Menkes disease (OMIM #309400), characterised by abnormal hair and dysmorphic features, is caused by mutations in an intracellular copper transporter (ATP7A; Xq13.3). The clinical features are due to defective connective tissue synthesis believed to be the result of dysfunction of lysyl oxidase. This copper-dependent enzyme is required for proper cross-linking of both collagen and elastin fibres. A recent case report described a child with Menkes disease and severe bilateral pan-lobular emphysema who died aged only 14 months.13 Gene sequencing revealed a splice-site mutation in ATP7A, suggesting that proper ECM cross-linking is vital for stability of the lung parenchyma.

In contrast to animal models of COPD, mutations in collagen have not been identified in humans. This does not appear to be due to an incompatibility of mutated collagen with survival as numerous collagen mutations have been described that cause other human diseases. Instead, it may reflect a more important role for elastin integrity in emphysema in humans than in mice. However, aberrant collagen synthesis has been implicated in COPD. The signalling molecule transforming growth factor β1 (TGFβ1) enhances collagen synthesis in vivo, and polymorphisms in its gene (TGFB1; 19q13.1) have been associated with COPD,1418 although a recent large study found no association between TGFB1 polymorphisms and the rate of lung function decline in smokers.19 Intriguingly, the TGFβ1 gene maps to a locus on chromosome 19 which has high linkage (LOD 3.3) with forced expiratory volume in 1 s (FEV1) in smokers.15 20 However, as is frequently the case with polymorphism studies, the literature is unclear. For example, two TGFB1 single nucleotide polymorphisms (SNPs)—rs1800469 and rs1982073—were found to be independently associated with COPD in two studies14 17 but, in another, they were only significant when analysed as part of a haplotype (combination of alleles) while yet another SNP, rs6957, was significant in its own right.18 Detailed analysis of the Boston Early-Onset COPD Study data revealed further complexity.15 While some alleles of TGFB1 were associated with FEV1 (rs2241712, rs2241718, rs6957), there was a separate but partially overlapping set of alleles associated with airflow obstruction (rs2241712, rs1800469, rs1982073). TGFβ1 protein is inactive when first secreted owing to the presence of an inhibitory N-terminal pro-peptide. It is secreted in association with latent TGFβ1 binding proteins (LTBP) which share structural features with fibrillins and are assembled into the ECM. Mice with mutations in LTBP4 develop severe emphysema.21 Intriguingly, the sole study that has addressed LTBP4 (19q13.1–q13.2) polymorphisms found an association with COPD in man.17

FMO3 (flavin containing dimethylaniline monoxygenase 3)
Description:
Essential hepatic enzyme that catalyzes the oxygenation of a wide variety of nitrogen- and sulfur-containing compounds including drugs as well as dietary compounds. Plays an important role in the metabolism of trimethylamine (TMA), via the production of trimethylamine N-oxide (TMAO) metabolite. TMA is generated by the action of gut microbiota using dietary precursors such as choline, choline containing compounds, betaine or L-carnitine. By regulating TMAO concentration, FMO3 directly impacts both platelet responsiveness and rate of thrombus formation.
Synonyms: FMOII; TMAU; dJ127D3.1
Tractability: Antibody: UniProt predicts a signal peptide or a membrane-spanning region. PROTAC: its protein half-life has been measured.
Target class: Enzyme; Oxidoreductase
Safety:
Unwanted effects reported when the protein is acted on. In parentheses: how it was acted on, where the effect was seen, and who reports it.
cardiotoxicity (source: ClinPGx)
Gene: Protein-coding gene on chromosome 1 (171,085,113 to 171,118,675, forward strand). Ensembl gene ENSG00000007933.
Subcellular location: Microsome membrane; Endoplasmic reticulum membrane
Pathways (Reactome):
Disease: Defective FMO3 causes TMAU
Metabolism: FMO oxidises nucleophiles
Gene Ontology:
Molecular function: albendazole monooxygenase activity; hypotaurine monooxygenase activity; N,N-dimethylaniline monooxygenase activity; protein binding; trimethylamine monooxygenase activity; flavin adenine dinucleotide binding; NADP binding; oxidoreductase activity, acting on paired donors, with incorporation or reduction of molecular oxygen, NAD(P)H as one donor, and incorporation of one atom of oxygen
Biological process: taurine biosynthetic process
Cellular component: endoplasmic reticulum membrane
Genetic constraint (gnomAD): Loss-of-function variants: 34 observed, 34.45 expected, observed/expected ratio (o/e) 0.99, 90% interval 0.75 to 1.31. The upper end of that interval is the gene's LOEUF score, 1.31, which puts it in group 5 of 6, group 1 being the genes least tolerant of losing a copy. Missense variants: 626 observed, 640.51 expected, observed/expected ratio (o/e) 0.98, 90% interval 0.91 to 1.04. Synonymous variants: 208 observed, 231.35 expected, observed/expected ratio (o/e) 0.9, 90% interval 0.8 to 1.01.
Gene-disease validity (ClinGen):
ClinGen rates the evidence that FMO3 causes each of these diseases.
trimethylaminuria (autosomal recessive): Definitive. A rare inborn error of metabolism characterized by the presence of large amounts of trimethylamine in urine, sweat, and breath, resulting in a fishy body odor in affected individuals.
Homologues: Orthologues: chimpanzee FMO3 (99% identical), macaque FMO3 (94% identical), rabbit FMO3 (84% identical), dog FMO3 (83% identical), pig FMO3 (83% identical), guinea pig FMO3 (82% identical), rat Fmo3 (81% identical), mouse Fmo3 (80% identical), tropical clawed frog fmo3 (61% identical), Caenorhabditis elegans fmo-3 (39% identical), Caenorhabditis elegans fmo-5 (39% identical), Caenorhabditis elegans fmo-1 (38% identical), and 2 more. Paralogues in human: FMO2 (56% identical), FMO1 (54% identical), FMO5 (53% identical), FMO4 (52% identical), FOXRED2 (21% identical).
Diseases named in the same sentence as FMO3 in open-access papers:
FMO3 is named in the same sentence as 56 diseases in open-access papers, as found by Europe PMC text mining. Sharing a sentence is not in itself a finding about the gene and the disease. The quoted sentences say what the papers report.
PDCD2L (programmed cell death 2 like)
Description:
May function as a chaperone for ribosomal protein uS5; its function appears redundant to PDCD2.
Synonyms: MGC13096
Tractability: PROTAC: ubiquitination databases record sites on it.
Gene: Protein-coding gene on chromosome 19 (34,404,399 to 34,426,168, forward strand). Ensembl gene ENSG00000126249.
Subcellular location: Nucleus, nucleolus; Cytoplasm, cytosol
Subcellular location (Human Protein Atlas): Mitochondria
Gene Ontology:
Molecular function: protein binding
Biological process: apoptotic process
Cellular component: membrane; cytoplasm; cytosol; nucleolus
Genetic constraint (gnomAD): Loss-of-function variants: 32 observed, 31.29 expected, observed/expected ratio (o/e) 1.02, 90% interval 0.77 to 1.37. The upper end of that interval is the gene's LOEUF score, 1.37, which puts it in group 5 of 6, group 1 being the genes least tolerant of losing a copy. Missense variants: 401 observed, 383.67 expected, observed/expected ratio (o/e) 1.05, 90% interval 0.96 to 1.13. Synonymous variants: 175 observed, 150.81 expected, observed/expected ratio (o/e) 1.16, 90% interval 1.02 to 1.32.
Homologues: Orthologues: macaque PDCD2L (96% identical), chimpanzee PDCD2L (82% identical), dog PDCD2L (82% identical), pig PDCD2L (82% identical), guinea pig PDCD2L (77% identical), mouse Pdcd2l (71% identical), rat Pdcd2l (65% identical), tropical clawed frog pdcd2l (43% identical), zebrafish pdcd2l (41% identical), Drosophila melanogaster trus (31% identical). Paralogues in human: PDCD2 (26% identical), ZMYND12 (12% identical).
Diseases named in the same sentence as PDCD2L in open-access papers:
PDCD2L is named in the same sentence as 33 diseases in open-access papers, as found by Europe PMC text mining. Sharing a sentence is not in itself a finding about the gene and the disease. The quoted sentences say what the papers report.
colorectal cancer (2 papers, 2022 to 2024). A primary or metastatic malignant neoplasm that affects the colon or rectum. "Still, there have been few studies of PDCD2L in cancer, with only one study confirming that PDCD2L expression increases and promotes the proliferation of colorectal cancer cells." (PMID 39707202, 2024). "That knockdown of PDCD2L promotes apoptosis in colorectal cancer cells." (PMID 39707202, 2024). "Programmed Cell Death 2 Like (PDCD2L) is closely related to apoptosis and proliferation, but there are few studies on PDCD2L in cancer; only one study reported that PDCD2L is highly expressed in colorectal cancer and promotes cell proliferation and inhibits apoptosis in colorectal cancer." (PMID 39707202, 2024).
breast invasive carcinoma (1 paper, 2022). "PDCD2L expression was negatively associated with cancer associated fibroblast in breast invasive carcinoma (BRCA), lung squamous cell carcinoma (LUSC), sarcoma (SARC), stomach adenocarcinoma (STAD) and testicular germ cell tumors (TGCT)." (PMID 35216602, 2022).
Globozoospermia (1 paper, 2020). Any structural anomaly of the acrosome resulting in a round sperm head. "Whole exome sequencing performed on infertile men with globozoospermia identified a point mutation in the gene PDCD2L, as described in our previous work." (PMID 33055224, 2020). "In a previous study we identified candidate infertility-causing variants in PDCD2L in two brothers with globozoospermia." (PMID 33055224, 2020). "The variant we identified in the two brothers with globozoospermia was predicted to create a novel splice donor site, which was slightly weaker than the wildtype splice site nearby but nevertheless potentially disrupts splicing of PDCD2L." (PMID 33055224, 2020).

Taken together, these studies provide strong evidence in support of a crucial role for the loss of ECM integrity—in particular the elastic components—in the development of COPD. It is therefore important to consider the enzymes implicated in degradation of the ECM.